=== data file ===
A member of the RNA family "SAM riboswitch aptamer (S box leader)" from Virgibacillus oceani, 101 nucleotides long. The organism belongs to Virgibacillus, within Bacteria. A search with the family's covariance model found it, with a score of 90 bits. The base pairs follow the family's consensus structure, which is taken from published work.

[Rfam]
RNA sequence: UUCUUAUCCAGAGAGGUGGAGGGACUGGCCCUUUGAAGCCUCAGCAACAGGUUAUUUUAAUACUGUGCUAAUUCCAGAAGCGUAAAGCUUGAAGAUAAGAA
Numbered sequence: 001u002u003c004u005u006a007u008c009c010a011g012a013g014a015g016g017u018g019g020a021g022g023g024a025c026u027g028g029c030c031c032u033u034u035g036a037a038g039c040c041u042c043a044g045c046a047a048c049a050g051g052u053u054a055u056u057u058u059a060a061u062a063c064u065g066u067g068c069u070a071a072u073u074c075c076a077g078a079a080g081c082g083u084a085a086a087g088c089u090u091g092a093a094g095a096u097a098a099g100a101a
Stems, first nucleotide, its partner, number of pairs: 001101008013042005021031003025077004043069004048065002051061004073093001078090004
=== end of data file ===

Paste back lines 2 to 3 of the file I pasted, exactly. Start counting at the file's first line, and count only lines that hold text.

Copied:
[Rfam]
RNA sequence: UUCUUAUCCAGAGAGGUGGAGGGACUGGCCCUUUGAAGCCUCAGCAACAGGUUAUUUUAAUACUGUGCUAAUUCCAGAAGCGUAAAGCUUGAAGAUAAGAA